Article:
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I'm on OSX and I need to put something like this, alias blah="/usr/bin/blah" in a config file but I dont know there where the config file is.


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Do you mean .bash_profile? –  Kjuly Jan 23 '12 at 6:18
How is this not related to programming @casperOne.... lol –  fancy Jan 25 '12 at 0:43

7 Answers 7

up vote 62 down vote accepted

You can add an alias or a function in your startup script file. Usually this is .bashrc, .bash_login or .profile file in your home directory.

Since these files are hidden you will have to do an ls -a to list them. If you don't have one you can create one.


If I remember correctly, when I had bought my mac, .bash_login file wasn't there. I had to create it for myself so that I could put prompt info, alias, functions etc in it. Here are the steps if you would like to create one -

  1. Start up Terminal
  2. Type cd ~/ to go to your home folder
  3. Type touch .bash_profile to create your new file.
  4. Edit .bash_profile with your favorite editor (or you can just type open -e .bash_profile to open it in TextEdit.
  5. Type . .bash_profile to reload .bash_profile and update any alias you add.
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Awesome, thanks @jaypal! Is the command source .bash_profile an alternative to step 5? –  Ian Campbell Sep 3 '13 at 3:10
Yes on my OSX Mavericks there was no .bash_profile in my home dir. Creating it, adding the alias to it, and then initiating it with the . .bash_profile command worked. –  Bradley Flood Jun 26 '14 at 1:27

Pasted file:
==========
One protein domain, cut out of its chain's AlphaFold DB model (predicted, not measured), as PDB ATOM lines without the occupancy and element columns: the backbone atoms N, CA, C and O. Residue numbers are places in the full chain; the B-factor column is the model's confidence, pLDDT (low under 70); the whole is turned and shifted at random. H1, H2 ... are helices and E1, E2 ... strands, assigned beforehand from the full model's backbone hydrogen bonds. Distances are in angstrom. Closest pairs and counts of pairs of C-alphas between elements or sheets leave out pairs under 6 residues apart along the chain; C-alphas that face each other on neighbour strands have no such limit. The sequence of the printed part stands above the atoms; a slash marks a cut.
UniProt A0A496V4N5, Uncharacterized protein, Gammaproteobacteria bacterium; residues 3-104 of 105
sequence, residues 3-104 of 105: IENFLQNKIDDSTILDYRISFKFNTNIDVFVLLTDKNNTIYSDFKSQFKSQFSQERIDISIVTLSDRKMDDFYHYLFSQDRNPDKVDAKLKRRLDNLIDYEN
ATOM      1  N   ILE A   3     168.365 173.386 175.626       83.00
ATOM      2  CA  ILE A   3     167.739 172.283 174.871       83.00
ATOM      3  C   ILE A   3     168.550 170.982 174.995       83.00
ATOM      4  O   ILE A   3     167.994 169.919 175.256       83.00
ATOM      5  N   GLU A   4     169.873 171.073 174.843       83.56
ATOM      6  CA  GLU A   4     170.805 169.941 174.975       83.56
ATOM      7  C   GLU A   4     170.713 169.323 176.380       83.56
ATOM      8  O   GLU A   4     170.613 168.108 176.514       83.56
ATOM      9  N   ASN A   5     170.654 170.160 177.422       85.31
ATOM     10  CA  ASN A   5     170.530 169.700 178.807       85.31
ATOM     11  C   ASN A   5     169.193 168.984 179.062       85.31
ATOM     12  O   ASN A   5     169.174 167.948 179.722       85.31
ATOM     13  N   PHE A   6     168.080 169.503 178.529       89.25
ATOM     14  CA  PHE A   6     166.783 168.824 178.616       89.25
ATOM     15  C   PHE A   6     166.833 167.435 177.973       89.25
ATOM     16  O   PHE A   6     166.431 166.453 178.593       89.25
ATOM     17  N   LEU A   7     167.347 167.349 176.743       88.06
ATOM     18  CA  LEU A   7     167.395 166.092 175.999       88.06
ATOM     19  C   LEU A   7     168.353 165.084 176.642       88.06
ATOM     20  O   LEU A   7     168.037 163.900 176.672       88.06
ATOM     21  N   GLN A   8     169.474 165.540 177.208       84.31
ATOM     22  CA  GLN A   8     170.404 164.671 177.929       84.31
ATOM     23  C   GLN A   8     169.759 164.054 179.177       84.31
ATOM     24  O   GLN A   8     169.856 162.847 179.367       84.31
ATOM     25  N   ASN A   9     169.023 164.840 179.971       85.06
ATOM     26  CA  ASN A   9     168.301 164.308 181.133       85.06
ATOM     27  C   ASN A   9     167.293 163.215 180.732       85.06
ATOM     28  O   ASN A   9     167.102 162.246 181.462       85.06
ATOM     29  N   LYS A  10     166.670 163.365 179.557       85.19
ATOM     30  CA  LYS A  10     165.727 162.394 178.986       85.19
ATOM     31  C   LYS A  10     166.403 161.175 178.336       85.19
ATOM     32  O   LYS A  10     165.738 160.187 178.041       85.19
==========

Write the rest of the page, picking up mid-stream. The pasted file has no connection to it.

On OS X you want to use ~/.bash_profile. This is because by default Terminal.app opens a login shell for each new window.

See more about the different configuration files and when they are used here: What's the difference between .bashrc, .bash_profile, and .environment?

and in relation to OSX here: about .bash_profile, .bashrc, and where should alias be written in?

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If you put blah="/usr/bin/blah" in your ~/.bashrc then you can use $blah in your login shell as a substitute for typing /usr/bin/blah

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You probably want to edit the .bashrc file in your home directory.

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In my .bashrc file the following lines were there by default:

# Alias definitions.
# You may want to put all your additions into a separate file like
# ~/.bash_aliases, instead of adding them here directly.
# See /usr/share/doc/bash-doc/examples in the bash-doc package.

if [ -f ~/.bash_aliases ]; then
    . ~/.bash_aliases

Hence, in my platform .bash_aliases is the file used for aliases by default (and the one I use). I'm not an OS X user, but I guess that if you open your .bashrc file, you'll be able to identify what's the file commonly used for aliases in your platform.

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this didnt work for me on osx but works in Ubuntu –  toobsco42 Jul 29 '13 at 22:01
This works for me nicely, OS X 10.10 –  Alexey Kibin Aug 27 '14 at 12:19

The right place is ~/.zshrc. You will probably find some examples already in the file

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That would be the correct place if you were using zsh as your shell. The correct place for bash is as discussed above - either .bashrc or .bash_profile –  Dave Smylie Jul 8 '14 at 21:47

The config file for scripts and programs is ~/.bashrc and the config file that gets loaded when you use Terminal is ~/.bash_login.

I think the best way is to just have everything in ~/.bashrc.

For your specific question just enter (this will overwrite any existing ~/.bashrc):

echo "alias blah=\"/usr/bin/blah\"" >~/.bashrc

into the Terminal and a ~/.bashrc file will be created with your new alises. After that just edit the file to add new aliases, functions, settings etc.

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